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Don Gleason

GLEASON

Competing against a team of Japanese all-stars in January 1977 in Ronan, little did Don Gleason know that he was wrestling a future Olympic silver medalist. 

Seven years later, Gleason's opponent — Takashi Irie — would win the silver medal at the 1984 Los Angeles Olympics at 105.5 pounds. 

During that snowy winter 40 years ago, the Japanese team made a stop in Ronan as part of a cultural exchange wrestling visit. Gleason said the dual between the Ronan team and the Japanese was contested in freestyle and that the visitors won nine of 10 matches.

"I got beat by him," said Gleason, Billings West's wrestling coach from 1983-1989. "I felt like I wrestled him good. We were scoreless at the end of one period. In the second period, he got me and pinned me. ... He was too tough."

The United States' Bobby Weaver would defeat Irie in the gold medal match. When Gleason found out his opponent was competing in the Los Angeles Games, he made sure to follow the outcome.

"My old head coach (at Ronan), Dave Edington, was at the 1984 Summer Games working with the wrestling down there," recalled Gleason. "I made sure to tune in and watch all the matches I could. They don't show a lot of wrestling, but the matches I could find we tuned into. I actually watched his gold medal match and he lost to a wrestler from the U.S. I actually got to watch that match on TV and it was fun and brought back a lot of memories." 

For two days, the Gleason family hosted one of the Japanese all-stars when Hitomi Shintani stayed at the Gleason home. While there wasn't much venturing out due to the weather, there was plenty of camaraderie. And, when some of the host families did take their visitors outdoors, they ended up sport shooting.

"We spent a lot of family time with them. They were very tired from all the travel. He was really happy to sit and talk," said Gleason. "They liked all the food. We were afraid of that, not knowing if they would like what we fed them, but they liked all the food.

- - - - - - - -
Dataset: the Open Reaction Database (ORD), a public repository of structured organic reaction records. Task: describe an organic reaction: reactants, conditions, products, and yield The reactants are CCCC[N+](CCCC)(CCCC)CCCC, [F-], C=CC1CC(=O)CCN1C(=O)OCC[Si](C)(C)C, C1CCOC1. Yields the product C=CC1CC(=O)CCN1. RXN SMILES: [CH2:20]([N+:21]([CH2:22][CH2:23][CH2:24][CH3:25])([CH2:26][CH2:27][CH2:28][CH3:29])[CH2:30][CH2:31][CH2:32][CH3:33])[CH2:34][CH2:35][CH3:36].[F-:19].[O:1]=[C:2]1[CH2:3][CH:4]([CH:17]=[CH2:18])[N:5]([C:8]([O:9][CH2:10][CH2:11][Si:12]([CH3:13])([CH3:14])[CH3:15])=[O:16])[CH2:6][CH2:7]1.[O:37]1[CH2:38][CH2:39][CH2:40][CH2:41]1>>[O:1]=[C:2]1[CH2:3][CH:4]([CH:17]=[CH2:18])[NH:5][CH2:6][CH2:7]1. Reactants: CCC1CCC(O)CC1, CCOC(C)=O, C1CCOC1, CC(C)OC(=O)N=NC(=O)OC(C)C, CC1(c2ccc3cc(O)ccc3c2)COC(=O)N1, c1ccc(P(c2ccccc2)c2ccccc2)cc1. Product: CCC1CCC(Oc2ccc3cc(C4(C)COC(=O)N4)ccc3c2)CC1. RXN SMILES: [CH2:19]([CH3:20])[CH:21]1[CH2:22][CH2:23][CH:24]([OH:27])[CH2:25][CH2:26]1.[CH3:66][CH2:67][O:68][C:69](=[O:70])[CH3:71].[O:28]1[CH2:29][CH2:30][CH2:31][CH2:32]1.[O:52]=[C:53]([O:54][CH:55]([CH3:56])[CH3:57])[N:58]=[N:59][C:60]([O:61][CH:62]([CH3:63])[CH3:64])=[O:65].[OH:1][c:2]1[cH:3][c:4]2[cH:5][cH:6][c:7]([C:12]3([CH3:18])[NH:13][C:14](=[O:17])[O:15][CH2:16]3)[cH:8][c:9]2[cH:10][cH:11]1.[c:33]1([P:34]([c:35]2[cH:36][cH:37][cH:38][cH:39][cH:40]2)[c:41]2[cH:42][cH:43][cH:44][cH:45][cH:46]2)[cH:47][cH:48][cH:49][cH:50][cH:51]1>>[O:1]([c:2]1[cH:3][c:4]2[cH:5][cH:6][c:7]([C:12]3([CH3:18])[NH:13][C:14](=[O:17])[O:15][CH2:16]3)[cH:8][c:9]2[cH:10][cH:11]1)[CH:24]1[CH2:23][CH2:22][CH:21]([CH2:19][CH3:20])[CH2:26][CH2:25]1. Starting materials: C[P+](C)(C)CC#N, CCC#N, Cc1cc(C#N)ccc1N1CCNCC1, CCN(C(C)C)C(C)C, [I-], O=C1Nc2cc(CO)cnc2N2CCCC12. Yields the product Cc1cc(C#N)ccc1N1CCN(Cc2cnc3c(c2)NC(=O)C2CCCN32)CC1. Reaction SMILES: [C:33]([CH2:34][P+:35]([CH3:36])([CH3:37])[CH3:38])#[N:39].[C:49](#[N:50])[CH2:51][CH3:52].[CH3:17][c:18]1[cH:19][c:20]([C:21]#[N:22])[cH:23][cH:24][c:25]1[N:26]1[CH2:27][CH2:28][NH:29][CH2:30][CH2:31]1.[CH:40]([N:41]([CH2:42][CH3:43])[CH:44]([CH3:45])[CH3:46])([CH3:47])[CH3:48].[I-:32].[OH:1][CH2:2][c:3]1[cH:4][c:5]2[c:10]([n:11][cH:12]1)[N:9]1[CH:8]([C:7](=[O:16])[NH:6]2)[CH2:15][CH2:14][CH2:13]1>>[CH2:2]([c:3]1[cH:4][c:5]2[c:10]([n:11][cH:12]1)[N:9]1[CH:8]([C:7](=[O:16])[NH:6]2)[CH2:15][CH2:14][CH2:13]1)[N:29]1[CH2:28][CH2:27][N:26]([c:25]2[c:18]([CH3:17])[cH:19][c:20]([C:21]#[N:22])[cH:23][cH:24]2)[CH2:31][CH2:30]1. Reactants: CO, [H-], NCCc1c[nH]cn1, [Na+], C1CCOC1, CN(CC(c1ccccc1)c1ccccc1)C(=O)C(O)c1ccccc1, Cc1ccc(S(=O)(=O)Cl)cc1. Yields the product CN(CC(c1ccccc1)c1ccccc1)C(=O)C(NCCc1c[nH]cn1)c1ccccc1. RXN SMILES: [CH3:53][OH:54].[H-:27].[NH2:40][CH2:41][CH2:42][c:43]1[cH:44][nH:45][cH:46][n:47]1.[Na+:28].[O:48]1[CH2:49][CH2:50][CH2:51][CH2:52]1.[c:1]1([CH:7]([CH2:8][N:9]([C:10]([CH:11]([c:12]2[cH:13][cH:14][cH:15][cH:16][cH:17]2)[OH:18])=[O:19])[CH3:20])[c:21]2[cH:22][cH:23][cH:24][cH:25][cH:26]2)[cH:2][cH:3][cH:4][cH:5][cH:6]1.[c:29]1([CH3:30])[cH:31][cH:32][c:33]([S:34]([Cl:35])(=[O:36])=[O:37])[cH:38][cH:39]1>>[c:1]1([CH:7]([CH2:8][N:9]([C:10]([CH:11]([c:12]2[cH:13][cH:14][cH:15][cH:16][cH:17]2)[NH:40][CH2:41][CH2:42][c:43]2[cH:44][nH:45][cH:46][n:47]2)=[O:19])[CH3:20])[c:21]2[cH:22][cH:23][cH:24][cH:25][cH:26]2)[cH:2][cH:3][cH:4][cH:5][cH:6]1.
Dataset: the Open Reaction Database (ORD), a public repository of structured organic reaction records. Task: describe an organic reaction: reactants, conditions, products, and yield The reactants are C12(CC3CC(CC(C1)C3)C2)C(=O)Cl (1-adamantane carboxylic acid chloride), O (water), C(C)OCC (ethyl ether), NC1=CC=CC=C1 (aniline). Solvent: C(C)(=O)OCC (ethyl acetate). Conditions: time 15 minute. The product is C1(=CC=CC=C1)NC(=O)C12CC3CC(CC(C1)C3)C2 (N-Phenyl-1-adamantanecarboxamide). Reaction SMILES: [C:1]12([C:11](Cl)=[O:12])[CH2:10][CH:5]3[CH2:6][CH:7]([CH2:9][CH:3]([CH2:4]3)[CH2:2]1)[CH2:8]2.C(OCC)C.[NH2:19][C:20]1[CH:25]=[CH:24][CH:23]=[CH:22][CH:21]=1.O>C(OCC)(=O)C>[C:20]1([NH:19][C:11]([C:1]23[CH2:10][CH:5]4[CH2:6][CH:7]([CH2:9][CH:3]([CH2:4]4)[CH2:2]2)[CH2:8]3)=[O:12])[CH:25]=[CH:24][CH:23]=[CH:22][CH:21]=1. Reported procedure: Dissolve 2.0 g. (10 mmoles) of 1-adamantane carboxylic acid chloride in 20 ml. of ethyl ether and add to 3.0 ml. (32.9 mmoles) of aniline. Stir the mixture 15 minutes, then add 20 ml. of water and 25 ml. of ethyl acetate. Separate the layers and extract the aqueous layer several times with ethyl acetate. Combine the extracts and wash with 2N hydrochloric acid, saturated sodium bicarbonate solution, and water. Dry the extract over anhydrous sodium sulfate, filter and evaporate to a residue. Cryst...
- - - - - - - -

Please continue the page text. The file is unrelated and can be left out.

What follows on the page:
"Ronan in January is a tough time to try and entertain kids. You can't do all the outdoor things they like to do. One of the guys took one of the kids skeet shooting. We took them out shooting .22s and that type of thing. They really liked that. They said they don't get to be a part of that in Japan. That was a big thing to them, enjoying shooting."

Gleason, who retired after the 2014-15 school year after 31 years as the athletic trainer at West and 33 years at the school as a health teacher, will be the athletic trainer Wednesday night at Medicine Crow Middle School, when the Japanese national high school team will dual the Eastern Montana All-Stars at 6:30 p.m. 

Since Gleason found out a Japanese cultural exchange team would be visiting the Treasure State this month, he dug out some of his old keepsakes from 40 years ago. He still has the program from the dual, complete with the signatures of the Japanese wrestlers and coaches, and banners the teams exchanged as gifts. Shintani also gave Gleason his team sweatshirt, complete with his name embroidered on the sleeve. 

While wrestling will bring the two teams together Wednesday night, the evening will be more about experiencing new cultures, friendship and memories.

"I just really hope a lot of people come out to watch," said Gleason. "It's just a great thing, not just for the sport of wrestling, but to have a different culture and community and be able to share a few things. We are going to start off with some Indian dancing. I have a good friend (Walter Runs Above) who does Indian dancing and he'll do that as a lead in after the national anthem. It will be fun. It will be new for the Japanese kids and it may be new for the people here. It will be a lot of fun."

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Deputy Sports Editor

Sports writer for The Billings Gazette.